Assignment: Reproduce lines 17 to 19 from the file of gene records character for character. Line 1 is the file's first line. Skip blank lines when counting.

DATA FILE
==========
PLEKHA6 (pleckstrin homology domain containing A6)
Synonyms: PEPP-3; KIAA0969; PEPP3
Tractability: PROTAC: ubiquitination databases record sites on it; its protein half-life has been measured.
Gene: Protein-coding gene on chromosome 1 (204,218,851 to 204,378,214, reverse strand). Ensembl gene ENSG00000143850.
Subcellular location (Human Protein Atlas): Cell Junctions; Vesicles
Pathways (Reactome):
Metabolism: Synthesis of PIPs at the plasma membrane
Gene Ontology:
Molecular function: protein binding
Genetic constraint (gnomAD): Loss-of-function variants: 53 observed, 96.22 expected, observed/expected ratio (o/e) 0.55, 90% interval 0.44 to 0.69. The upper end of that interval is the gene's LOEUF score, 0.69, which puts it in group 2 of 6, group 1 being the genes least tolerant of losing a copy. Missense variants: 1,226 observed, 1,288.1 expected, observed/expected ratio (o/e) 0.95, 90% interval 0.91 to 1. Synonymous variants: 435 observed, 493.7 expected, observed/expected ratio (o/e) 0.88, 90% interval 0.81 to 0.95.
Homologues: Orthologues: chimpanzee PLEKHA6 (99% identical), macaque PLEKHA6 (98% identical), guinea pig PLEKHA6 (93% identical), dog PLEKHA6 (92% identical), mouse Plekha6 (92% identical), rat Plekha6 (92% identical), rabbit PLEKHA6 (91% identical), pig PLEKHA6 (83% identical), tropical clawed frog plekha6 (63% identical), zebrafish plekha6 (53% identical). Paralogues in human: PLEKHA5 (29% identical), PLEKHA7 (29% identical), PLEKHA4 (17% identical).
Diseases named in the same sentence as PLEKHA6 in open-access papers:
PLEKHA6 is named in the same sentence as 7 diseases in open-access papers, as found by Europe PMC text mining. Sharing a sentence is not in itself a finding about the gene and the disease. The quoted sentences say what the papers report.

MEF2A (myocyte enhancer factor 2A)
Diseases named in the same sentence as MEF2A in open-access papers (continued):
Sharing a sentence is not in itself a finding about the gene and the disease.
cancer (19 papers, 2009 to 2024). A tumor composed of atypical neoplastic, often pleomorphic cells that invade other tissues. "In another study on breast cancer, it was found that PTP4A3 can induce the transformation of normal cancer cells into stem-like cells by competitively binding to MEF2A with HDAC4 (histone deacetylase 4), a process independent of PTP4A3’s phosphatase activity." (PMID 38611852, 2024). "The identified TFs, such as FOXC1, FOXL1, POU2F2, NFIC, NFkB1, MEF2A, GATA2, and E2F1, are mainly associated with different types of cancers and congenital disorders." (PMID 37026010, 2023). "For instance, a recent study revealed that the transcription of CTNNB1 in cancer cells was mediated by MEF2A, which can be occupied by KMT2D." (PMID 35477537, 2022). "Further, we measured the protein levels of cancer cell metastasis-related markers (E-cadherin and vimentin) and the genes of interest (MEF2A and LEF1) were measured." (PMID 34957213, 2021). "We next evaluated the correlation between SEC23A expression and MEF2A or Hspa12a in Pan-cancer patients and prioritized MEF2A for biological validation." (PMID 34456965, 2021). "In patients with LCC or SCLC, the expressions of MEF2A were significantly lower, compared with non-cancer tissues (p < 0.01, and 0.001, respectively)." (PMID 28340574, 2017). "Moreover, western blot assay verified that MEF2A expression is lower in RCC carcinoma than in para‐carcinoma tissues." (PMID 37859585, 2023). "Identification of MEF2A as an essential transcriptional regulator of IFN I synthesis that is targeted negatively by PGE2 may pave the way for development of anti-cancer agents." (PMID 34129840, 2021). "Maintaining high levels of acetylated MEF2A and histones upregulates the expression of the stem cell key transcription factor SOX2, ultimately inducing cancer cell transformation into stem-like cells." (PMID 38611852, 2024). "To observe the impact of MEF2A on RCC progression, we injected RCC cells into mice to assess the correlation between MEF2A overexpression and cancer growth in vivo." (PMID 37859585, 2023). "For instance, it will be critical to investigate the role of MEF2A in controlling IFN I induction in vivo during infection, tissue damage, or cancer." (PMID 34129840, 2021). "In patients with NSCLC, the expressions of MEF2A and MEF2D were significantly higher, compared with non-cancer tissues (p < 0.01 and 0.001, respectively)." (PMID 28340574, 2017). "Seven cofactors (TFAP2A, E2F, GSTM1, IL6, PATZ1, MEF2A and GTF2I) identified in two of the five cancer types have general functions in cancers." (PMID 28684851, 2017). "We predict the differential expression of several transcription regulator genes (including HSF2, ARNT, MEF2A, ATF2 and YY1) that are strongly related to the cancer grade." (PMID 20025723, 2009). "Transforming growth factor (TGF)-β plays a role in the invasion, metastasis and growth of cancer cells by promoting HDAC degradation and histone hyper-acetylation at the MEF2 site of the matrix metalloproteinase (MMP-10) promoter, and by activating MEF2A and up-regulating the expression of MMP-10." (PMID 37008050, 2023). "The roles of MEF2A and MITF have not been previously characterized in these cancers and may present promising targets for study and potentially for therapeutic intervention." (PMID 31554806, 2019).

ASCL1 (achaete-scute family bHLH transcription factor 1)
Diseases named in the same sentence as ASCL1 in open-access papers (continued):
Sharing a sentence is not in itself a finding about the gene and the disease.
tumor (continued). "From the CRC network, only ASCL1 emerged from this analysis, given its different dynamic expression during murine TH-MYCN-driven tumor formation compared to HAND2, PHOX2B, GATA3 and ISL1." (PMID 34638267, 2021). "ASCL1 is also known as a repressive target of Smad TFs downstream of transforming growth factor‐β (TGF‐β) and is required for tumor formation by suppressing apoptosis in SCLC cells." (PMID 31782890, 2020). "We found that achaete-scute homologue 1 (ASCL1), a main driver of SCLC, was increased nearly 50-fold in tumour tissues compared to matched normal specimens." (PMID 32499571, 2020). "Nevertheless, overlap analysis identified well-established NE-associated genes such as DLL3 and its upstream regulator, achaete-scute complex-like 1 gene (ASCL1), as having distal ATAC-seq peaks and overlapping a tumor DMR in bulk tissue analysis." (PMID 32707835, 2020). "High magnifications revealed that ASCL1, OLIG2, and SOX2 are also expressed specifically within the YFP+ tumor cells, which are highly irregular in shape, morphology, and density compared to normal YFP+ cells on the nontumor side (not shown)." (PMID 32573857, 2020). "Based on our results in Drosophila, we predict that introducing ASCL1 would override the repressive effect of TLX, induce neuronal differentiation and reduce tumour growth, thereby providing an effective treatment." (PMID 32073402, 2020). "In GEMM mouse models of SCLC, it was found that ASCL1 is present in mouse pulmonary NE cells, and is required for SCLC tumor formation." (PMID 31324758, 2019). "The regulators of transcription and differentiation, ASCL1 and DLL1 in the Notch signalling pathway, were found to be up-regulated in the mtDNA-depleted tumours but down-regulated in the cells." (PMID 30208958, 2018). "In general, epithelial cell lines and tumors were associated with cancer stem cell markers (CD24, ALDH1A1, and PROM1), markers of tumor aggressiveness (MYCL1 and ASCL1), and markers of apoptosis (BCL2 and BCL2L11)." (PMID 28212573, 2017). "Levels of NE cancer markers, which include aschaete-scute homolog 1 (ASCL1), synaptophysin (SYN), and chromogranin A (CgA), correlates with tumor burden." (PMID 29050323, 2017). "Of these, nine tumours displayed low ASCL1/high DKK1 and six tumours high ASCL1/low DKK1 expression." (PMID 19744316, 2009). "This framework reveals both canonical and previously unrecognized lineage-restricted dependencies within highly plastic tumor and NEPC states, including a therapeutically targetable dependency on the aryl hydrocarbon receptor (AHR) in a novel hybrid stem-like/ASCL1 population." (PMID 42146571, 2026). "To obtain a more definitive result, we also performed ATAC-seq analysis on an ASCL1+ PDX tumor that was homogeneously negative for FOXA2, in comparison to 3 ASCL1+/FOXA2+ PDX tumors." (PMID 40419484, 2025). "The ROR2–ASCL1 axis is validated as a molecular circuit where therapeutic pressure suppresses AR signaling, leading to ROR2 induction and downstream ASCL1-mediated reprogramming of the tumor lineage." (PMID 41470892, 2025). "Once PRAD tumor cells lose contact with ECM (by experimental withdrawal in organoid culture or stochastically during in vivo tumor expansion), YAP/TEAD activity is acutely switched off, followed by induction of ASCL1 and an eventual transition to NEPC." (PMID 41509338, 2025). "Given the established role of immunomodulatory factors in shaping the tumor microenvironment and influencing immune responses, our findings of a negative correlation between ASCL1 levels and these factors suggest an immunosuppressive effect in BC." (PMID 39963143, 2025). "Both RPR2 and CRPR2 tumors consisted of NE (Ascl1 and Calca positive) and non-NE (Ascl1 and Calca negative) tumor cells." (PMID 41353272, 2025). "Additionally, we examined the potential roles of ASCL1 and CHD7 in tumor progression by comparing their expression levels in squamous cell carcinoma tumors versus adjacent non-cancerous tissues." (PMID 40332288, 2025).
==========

cancer (19 papers, 2009 to 2024). A tumor composed of atypical neoplastic, often pleomorphic cells that invade other tissues. "In another study on breast cancer, it was found that PTP4A3 can induce the transformation of normal cancer cells into stem-like cells by competitively binding to MEF2A with HDAC4 (histone deacetylase 4), a process independent of PTP4A3’s phosphatase activity." (PMID 38611852, 2024). "The identified TFs, such as FOXC1, FOXL1, POU2F2, NFIC, NFkB1, MEF2A, GATA2, and E2F1, are mainly associated with different types of cancers and congenital disorders." (PMID 37026010, 2023). "For instance, a recent study revealed that the transcription of CTNNB1 in cancer cells was mediated by MEF2A, which can be occupied by KMT2D." (PMID 35477537, 2022). "Further, we measured the protein levels of cancer cell metastasis-related markers (E-cadherin and vimentin) and the genes of interest (MEF2A and LEF1) were measured." (PMID 34957213, 2021). "We next evaluated the correlation between SEC23A expression and MEF2A or Hspa12a in Pan-cancer patients and prioritized MEF2A for biological validation." (PMID 34456965, 2021). "In patients with LCC or SCLC, the expressions of MEF2A were significantly lower, compared with non-cancer tissues (p < 0.01, and 0.001, respectively)." (PMID 28340574, 2017). "Moreover, western blot assay verified that MEF2A expression is lower in RCC carcinoma than in para‐carcinoma tissues." (PMID 37859585, 2023). "Identification of MEF2A as an essential transcriptional regulator of IFN I synthesis that is targeted negatively by PGE2 may pave the way for development of anti-cancer agents." (PMID 34129840, 2021). "Maintaining high levels of acetylated MEF2A and histones upregulates the expression of the stem cell key transcription factor SOX2, ultimately inducing cancer cell transformation into stem-like cells." (PMID 38611852, 2024). "To observe the impact of MEF2A on RCC progression, we injected RCC cells into mice to assess the correlation between MEF2A overexpression and cancer growth in vivo." (PMID 37859585, 2023). "For instance, it will be critical to investigate the role of MEF2A in controlling IFN I induction in vivo during infection, tissue damage, or cancer." (PMID 34129840, 2021). "In patients with NSCLC, the expressions of MEF2A and MEF2D were significantly higher, compared with non-cancer tissues (p < 0.01 and 0.001, respectively)." (PMID 28340574, 2017). "Seven cofactors (TFAP2A, E2F, GSTM1, IL6, PATZ1, MEF2A and GTF2I) identified in two of the five cancer types have general functions in cancers." (PMID 28684851, 2017). "We predict the differential expression of several transcription regulator genes (including HSF2, ARNT, MEF2A, ATF2 and YY1) that are strongly related to the cancer grade." (PMID 20025723, 2009). "Transforming growth factor (TGF)-β plays a role in the invasion, metastasis and growth of cancer cells by promoting HDAC degradation and histone hyper-acetylation at the MEF2 site of the matrix metalloproteinase (MMP-10) promoter, and by activating MEF2A and up-regulating the expression of MMP-10." (PMID 37008050, 2023). "The roles of MEF2A and MITF have not been previously characterized in these cancers and may present promising targets for study and potentially for therapeutic intervention." (PMID 31554806, 2019).

ASCL1 (achaete-scute family bHLH transcription factor 1)
Diseases named in the same sentence as ASCL1 in open-access papers (continued):